Re:Good plan. (2)

Dexter Herbivore (1322345) | about a year ago | (#43606685)

From the summary "...pursue fines of up to $1.7 million for organizations that are repeatedly breached...", this act covers that eventuality.

Reasonable Steps (2)

Zaelath (2588189) | about a year ago | (#43605301)

I know summaries are meant to be hyperbolic, but given you only have to take "reasonable steps" to secure customer data, there's not going to be too many $1.7 million repeat-offender fines meted out.

Re:Reasonable Steps (2)

Mitreya (579078) | about a year ago | (#43605321)

given you only have to take "reasonable steps" to secure customer data, there's not going to be too many $1.7 million repeat-offender fines meted out.

You also need higher penalties for not reporting the breach.

Or Australians will simply never hear about any data losses ever again...

Re:Reasonable Steps (0)

Anonymous Coward | about a year ago | (#43607133)

Australia is a small country (population wise), their are not many consumer companies here that would consider $1.7 million a small fine compared to the revenue they make. still I think it should be cripplingly higher as while their a valid excuses for suffering a security breach there are no excuses for not following notification requirements.

Re:Reasonable Steps (1)

Electricity Likes Me (1098643) | about a year ago | (#43613629)

given you only have to take "reasonable steps" to secure customer data, there's not going to be too many $1.7 million repeat-offender fines meted out.

You also need higher penalties for not reporting the breach.

Or Australians will simply never hear about any data losses ever again...

The point of the law is to shutdown the "notified of security flaw, did nothing" issue which shows up on /. repeatedly often in relation to things like banks.

You notify the company, if they do nothing you notify the government, who in turn now have the power to fine the company if they get breached. Cue companies actually reacting to security-flaw notifications rather then ignoring them till something happens.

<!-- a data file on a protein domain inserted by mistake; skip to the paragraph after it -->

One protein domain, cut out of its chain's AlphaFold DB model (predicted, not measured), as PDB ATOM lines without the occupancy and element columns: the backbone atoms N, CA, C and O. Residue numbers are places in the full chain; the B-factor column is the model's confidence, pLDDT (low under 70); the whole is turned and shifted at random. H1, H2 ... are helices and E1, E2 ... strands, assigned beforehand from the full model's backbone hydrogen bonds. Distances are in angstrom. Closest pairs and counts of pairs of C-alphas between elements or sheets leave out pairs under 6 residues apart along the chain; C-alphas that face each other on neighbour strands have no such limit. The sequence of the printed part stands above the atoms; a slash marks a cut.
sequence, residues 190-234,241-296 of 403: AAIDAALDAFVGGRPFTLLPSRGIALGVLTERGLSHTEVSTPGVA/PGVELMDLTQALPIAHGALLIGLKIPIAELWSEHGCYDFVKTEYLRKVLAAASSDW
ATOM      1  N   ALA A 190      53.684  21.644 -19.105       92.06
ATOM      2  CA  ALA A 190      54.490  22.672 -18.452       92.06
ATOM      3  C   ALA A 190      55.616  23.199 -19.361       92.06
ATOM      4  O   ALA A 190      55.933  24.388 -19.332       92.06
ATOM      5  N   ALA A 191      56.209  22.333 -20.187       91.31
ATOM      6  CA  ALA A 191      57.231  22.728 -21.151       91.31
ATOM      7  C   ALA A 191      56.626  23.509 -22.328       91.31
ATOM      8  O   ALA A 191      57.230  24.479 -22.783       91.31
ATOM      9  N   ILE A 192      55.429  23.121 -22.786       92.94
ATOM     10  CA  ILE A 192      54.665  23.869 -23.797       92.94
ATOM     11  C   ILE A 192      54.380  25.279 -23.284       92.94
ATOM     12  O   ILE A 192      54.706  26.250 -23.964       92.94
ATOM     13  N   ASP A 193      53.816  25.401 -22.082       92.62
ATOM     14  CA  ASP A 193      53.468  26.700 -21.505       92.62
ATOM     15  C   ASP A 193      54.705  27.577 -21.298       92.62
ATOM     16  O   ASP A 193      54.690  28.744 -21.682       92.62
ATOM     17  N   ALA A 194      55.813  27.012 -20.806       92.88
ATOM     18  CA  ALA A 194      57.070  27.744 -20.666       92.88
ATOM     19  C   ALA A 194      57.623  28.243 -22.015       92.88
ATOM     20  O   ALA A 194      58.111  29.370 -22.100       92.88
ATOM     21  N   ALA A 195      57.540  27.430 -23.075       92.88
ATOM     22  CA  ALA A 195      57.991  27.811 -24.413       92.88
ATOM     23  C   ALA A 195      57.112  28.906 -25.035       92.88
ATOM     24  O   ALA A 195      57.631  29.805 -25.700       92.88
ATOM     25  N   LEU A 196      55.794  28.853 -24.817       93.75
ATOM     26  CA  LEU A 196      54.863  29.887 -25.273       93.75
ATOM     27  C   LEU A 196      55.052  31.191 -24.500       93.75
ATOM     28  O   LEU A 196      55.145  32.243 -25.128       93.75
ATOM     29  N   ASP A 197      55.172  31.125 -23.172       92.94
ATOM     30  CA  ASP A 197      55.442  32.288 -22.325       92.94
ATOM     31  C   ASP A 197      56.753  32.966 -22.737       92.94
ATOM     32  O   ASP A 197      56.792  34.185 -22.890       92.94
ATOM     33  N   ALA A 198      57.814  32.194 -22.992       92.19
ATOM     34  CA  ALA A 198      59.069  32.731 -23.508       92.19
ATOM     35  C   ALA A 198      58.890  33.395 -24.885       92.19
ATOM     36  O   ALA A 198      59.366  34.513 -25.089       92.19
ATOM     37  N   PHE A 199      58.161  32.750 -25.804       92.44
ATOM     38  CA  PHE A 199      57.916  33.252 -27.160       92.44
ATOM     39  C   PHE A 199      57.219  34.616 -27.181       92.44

Re:Reasonable Steps (1)

AHuxley (892839) | about a year ago | (#43605553)

Just thinking about very basic random issues in Australia:
I would expect a person in charge to be listed, a 24/7 contact on call, a person with the task to look after data given the size of the fines.
Some attempt to understand version drift, major exploits by staff and shown to be mapped out/some attempt to be blocked.
Upgrading to or using some "good" password-based key derivation function.
Making sure any common MS infection in ~admin staff areas does not get to move data out in bulk.
Making sure data cannot be shared on "any" web browser with the 'one' correct 'vaild for many many weeks' password.
Police checks and background interviews for cleared staff are still valid.
Sadly many Australian systems are turn key software that just works for 2-5-10 years.
If something goes wrong with the frozen in time backend turn key software over the years, they dump in new turn key hardware.

The most surprising thing (4, Insightful)

icebike (68054) | about a year ago | (#43605309)

The most surprising thing is that Australia has a Privacy Commissioner.
From what I read in the press that is the exact opposite of what I would expect from that government.

Re:The most surprising thing (1)

Bremic (2703997) | about a year ago | (#43605713)

This is especially true as the current version of the tax software that pretty much everyone has to use to submit their End of Financial Year tax data only works with Internet Explorer, and has troubles with IE 8+.

As I don't have a machine capable of running IE 6-8 I spoke to an accountant, who told me they collect the data and submit it using IE 7.

I looked, and it is all submitted using http (not https), so there is absolutely no concern about even the minimum amount of security on peoples TAX data. This includes everything from income, dependants, name, address, TFN, phone contacts... the lot. All submitted using http in IE.

Fun times people. Fun times.

Re:The most surprising thing (0)

Anonymous Coward | about a year ago | (#43605963)

This is absolute bull shit. There are a number of submission methods possible and I have never run into issues filing tax returns using Firefox or the Windows application in Linux (WINE).

Re:The most surprising thing (0)

Anonymous Coward | about a year ago | (#43606393)